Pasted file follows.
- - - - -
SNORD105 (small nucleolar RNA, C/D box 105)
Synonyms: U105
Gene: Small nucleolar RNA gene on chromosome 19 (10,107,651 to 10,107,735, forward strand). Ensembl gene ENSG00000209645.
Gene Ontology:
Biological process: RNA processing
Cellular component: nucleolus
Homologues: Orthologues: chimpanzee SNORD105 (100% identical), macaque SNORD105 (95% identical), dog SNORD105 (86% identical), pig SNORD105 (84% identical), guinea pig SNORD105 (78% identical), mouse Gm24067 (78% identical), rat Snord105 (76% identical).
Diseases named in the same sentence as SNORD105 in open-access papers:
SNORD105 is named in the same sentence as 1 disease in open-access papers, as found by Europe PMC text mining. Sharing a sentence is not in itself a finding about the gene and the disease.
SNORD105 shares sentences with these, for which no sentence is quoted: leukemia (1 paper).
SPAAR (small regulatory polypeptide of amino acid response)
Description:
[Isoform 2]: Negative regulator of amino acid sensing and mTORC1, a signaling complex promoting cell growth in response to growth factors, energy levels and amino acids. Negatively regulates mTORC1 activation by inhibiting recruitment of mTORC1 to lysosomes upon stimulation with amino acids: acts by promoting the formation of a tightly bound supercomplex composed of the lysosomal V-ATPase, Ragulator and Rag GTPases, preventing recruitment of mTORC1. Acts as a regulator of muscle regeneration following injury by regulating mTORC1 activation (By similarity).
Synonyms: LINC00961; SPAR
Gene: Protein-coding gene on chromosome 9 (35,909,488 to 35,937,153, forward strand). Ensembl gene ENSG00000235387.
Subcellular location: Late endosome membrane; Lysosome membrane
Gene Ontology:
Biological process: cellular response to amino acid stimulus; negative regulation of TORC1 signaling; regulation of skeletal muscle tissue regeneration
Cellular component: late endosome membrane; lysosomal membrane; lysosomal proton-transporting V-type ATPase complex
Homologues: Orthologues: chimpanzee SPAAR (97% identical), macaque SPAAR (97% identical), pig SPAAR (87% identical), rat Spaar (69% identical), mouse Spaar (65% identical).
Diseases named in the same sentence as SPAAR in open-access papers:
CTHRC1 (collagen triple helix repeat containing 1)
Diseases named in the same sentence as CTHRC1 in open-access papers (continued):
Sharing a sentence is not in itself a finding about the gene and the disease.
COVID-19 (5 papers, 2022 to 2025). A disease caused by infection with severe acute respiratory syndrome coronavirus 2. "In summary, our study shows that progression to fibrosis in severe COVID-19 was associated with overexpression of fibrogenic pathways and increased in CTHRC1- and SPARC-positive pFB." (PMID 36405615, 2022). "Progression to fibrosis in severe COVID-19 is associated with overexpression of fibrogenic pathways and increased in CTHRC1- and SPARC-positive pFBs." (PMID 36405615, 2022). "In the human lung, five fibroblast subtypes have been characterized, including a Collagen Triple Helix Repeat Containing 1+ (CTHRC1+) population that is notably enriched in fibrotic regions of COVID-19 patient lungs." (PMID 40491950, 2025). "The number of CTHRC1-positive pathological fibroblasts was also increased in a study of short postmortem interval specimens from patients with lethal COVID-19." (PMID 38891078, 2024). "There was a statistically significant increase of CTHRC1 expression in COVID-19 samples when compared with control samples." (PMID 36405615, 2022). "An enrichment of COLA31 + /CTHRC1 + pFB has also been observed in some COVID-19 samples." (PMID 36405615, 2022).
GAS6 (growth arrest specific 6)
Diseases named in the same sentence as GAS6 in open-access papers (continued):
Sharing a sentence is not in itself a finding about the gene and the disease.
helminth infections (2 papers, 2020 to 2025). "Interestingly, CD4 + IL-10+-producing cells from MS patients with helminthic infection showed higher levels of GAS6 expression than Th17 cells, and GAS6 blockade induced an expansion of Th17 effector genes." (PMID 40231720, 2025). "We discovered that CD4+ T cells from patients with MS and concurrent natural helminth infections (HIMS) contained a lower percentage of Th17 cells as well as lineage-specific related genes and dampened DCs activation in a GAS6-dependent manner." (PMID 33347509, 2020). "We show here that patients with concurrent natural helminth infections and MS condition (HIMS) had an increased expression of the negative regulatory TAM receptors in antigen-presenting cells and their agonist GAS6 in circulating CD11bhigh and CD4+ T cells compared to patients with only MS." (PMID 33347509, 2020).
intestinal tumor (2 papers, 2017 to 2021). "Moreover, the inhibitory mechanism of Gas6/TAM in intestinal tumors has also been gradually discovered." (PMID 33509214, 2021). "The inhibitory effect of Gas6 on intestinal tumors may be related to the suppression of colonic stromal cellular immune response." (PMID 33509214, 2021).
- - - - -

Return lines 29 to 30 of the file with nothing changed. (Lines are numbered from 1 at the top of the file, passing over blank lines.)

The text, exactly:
helminth infections (2 papers, 2020 to 2025). "Interestingly, CD4 + IL-10+-producing cells from MS patients with helminthic infection showed higher levels of GAS6 expression than Th17 cells, and GAS6 blockade induced an expansion of Th17 effector genes." (PMID 40231720, 2025). "We discovered that CD4+ T cells from patients with MS and concurrent natural helminth infections (HIMS) contained a lower percentage of Th17 cells as well as lineage-specific related genes and dampened DCs activation in a GAS6-dependent manner." (PMID 33347509, 2020). "We show here that patients with concurrent natural helminth infections and MS condition (HIMS) had an increased expression of the negative regulatory TAM receptors in antigen-presenting cells and their agonist GAS6 in circulating CD11bhigh and CD4+ T cells compared to patients with only MS." (PMID 33347509, 2020).
intestinal tumor (2 papers, 2017 to 2021). "Moreover, the inhibitory mechanism of Gas6/TAM in intestinal tumors has also been gradually discovered." (PMID 33509214, 2021). "The inhibitory effect of Gas6 on intestinal tumors may be related to the suppression of colonic stromal cellular immune response." (PMID 33509214, 2021).